The Guide to Data Center Selection for Texans

From its independent power grid to centralized location, here are the main decision considerations in data center site selection for Texas facilities.

Across the globe, the data center industry is experiencing exponential market demand that’s only expected to continue rising. In fact, the industry is anticipating growth of around $90 billion by 2024.

Further, when you look at the United States, Texas has widely established itself as one of the premier data center markets, with Dallas in particular consistently ranking in the Top 3 markets for annual absorption (according to CBRE). With large amounts of resources being continuously invested at both the local and state level, the Lone Star State deserves this gold-status recognition.

So, what makes Texas so well equipped for enterprise and colocation data centers? Historically, data centers have long been attracted to the state due to the region’s easy accessibility and much lower risks of catastrophic natural disasters compared to other parts of the country.

As the data center landscape matures, operators and customers are placing a higher value on the state’s propensity to foster business growth at a lower cost of operations.  As we rely further on Content Distributed Networks, Texas will become even more important as the state’s centralized location serves as a natural landing hub for the long-haul and short-haul fiber providing robust connectivity to Texas Metroplexes, North American Cities, and Mexico.    

Texas’ unique power advantage provides enterprise, cloud, & colocation users with a robust, dedicated and reliable power supply. Mix in the added benefits of deregulated power markets and statewide tax incentives, you have a recipe for companies moving their IT infrastructure to Texas, further driving the total cost of operations lower. 

Data center site selection is comprised of an interconnected matrix of considerations. CTOs and IT managers alike are continually evaluating risk, opportunity, and infrastructure. Below we explore three key areas of data center site selection: power, location, and economic climate.


It’s important to note that when compared to other popular data center markets, Texas operates with a unique cost advantage. The majority of the state’s electric power comes from  ERCOT, an independent power grid solely used by Texas. Thanks to an abundance of renewable energy (wind and solar) and natural gas generation, data centers have unmatched access to power at a significant discount compared to other states. Not only that, but thanks to its deregulated energy sector, consumers have more flexibility in choosing their power provider based on their specific needs.

For those unfamiliar with power grids, the U.S. currently has three interconnected grids total: The Eastern Grid, the Western Grid, and the Texas grid. By implementing a state-wide power grid, the Electric Reliability Council of Texas (ERCOT) is able to provide fast, reliable power to its users at an extremely low cost. In 2018, the ERCOT grid reached record-breaking transmission, supplying more than 73,000MW to its 25 million+ customers.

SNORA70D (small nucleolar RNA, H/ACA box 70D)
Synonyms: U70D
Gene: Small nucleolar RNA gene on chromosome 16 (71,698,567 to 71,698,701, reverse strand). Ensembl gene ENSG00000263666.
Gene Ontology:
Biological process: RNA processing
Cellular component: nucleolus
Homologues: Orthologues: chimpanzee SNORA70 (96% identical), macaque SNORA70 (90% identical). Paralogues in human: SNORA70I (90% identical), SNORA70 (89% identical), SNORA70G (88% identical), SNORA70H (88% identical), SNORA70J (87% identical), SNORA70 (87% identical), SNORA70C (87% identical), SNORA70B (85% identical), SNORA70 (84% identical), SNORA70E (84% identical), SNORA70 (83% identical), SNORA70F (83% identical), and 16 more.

While not all of Texas is exempt from natural disasters, or the winds and rain sometimes accompanied by them, its predominantly flat geography and generally natural disaster-free landscape has helped paved the way for bustling metroplexes (and data center hubs) like Houston, Austin, San Antonio, Ft. Worth, and Dallas. 

While major markets like Dallas and San Antonio are situated well away from the coast, even the semi-coastal Houston market offers proven, data center assets well above 500-year floodplains. Each city features unique geography that provides developers, operators, and enterprises the opportunity to hone in on site selection, design-build process and planning MOPs/SOPs for the unexpected.    

Looking beyond weather-related factors, many of the world’s most well-known and established data center architects, developers, general contractors, electrical/mechanical firms and vendors are proud to call Texas home. Years of proven expertise drives down costs and allow users peace of mind knowing their facility is uniquely designed to accommodate potential hazards or reliability issues that may arise in their respective markets.

Economic Climate

The Texas Triangle (Dallas, Houston, Austin, and San Antonio) is expected to reach nearly 24 million people by 2030. To put things in perspective, this anticipated growth target is equivalent to adding the populace of Minneapolis-St, Paul, MN to the state over the next 10 years. In case you want one more stat for the water-cooler, 24 million people located just in the Texas Triangle (by 2030) is 1.2 million less than the state’s total population in 2010!

Thanks to the increased presence of small to large enterprises in energy, oil and healthcare industries, Texas has fostered a highly-skilled, high-tech workforce with jobs to match. Competing with California and New York for the largest number of Fortune 500 companies, Texas—specifically Houston and Dallas—and its IT-driven culture supplies a stable economy and a steady need for enterprise and colocation data centers.

This growing demand for data centers isn’t without incentives. The state offers unique benefits and tax breaks for data facilities that meet certain qualifications, something other U.S. markets don’t offer.

At Skybox, our data center facilities are purpose-built and designed to match the specific needs of our customers by market, yielding reduced costs and a content IT staff. Each facility is situated close to neighboring substations to ensure continuous, reliable power as well as offering additional support as each facility and its customers grow.

To learn more about our data center colocation and build to suit services, visit our website or contact us today!